12 Best Brush Clearing Tools of 2021 – Review and Buying Guide

Brush Clearing Tool

Clearing brush is no easy task. Whether you plan to blaze new trails through thick woodlands, expand your lawn, care for your overgrown fields, or just clear brush away from some overgrown land around your property, you will have a daunting task to accomplish.

>> Click Here to Skip the Review and See Our Favorite Brush Clearing Tool

What makes everything harder for you is that even after spending many hours and days clearing the brush, it will still grow back eventually … and sometimes with what seems like a vengeance.

But with the right tools, clearing away the overgrowth of a yard or field does not always have to be such a challenging task. Luckily, there are many brush clearing tools available that you can use to tackle a variety of situations.

Brush cutting tools come in various designs, sizes, and styles, and each is suitable for a different task. Whether you plan to cut some thick and tough brush around the yard or just care for the lawn, there is the right tool for the job.

In this piece, we look at 10 brush clearing tools and how you can use them.

Product PhotoProduct NameRatingPrice
Hults Bruk Almike Small All Purpose Hatchet1. Hults Bruk Almike Small All Purpose Hatchet5.0
Check Price
Husqvarna 128LD Gas Weed Eater2. Husqvarna 128LD Gas Weed Eater4.5
Check Price
Felco F-2 Classic Manual Hand Pruner3. Felco F-2 Classic Manual Hand Pruner4.7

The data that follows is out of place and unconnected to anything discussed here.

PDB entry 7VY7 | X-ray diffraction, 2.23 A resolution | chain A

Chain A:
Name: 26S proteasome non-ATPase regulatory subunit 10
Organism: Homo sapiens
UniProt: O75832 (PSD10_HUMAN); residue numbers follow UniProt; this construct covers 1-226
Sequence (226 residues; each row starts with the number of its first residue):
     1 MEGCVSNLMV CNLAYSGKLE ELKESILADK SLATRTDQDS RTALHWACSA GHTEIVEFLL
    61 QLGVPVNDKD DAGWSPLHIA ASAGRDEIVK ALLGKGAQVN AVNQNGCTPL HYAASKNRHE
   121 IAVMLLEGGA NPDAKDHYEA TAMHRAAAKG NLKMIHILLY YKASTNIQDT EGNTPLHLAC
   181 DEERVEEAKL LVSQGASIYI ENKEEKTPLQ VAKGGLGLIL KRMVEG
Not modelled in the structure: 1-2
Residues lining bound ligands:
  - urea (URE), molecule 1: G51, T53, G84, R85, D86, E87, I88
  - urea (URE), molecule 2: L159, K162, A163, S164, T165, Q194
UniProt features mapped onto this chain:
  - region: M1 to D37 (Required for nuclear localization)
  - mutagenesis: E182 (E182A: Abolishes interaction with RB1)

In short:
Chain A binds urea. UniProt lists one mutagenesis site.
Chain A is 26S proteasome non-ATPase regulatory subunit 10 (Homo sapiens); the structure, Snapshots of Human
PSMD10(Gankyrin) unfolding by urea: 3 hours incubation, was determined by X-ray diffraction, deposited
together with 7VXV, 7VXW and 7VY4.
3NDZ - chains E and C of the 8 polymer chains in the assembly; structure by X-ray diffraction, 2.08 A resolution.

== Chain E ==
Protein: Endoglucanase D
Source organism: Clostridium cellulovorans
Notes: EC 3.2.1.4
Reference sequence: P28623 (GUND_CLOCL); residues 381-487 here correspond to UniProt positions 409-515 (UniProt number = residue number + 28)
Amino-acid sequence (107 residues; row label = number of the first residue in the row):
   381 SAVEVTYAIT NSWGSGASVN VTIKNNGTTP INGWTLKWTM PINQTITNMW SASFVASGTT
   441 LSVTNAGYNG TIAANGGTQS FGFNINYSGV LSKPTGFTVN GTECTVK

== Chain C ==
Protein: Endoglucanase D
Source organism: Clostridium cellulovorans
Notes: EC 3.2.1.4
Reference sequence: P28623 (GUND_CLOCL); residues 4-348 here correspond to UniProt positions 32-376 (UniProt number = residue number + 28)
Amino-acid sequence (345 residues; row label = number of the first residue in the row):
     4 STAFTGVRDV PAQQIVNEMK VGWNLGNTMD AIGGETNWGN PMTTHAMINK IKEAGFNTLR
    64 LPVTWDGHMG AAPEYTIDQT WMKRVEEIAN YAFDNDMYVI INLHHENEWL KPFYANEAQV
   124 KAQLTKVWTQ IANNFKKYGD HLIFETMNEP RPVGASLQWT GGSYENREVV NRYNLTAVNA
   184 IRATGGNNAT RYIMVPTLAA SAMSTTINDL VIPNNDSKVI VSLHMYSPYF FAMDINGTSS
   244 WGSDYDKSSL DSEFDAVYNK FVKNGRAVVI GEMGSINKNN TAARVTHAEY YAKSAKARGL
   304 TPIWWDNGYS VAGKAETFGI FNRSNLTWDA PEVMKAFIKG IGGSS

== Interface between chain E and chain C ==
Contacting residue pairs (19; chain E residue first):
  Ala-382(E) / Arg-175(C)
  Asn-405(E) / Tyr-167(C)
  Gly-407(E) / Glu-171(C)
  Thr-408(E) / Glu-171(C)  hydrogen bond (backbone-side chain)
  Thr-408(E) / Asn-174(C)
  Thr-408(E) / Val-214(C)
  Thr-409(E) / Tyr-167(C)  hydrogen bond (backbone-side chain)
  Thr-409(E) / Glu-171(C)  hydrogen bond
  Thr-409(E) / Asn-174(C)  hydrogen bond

Check Price
Fiskars x27 Super Splitting Axe4. Fiskars x27 Super Splitting Axe4.5
Check Price
Gerber Bear Grylls Parang Machete5. Gerber Bear Grylls Parang Machete4.6
Check Price
Makita UC4051A Electric Chainsaw6. Makita UC4051A Electric Chainsaw4.7
Check Price
EGO ST1501S String Trimmer7. EGO ST1501S String Trimmer4.3
Check Price

12 Best Brush Clearing Tools – Reviews

1. Weed Whip

Weed Whip

A weed whip is a handy tool for clearing brush. It features a double-edged blade that attaches perpendicularly to a handle. This brush cutting tool is about 30 inches long, but you can get some that are longer or shorter than this. You’ll want to choose a handle length that feels comfortable in your hand as you operate it, especially if you have large amounts of brush to clear in one go.

This brush-clearing tool is easy to use. It is also relatively lightweight, and you only need a solid swing motion to cut the brush. A weed whip is ideal when you need to cut brush that is close to the ground, and it also works well for grass that is super long.

Read More: 15 Best Weeding Tools

Get It on Amazon Now!

2. Pruning Shears

Pruning Shears

Pruning shears usually consist of a wooden handle that is between 20 and 24 inches long and a beak-like cutting end. You use this tool pretty much like you would use scissors. The beak-like end is what you use when cutting the branches.

When using this tool, you simply squeeze the handle to cut the branch. The pruning shears can cut branches that are up to one inch in diameter, so they are a good choice when dealing with thick weeds and saplings.

Get It on Amazon Now!

3. Hatchet

Hatchet

The hatchet looks like a small axe, but it features a shorter blade and handle than the latter. Hatchets are an excellent tool for clearing brush in places where you would not find an axe or chainsaw convenient to use.

If you keep your hatchet sharp, it is very handy when cutting small trees that are up to two inches in diameter. The best thing about hatchets is that they are easy to handle and they are also lightweight.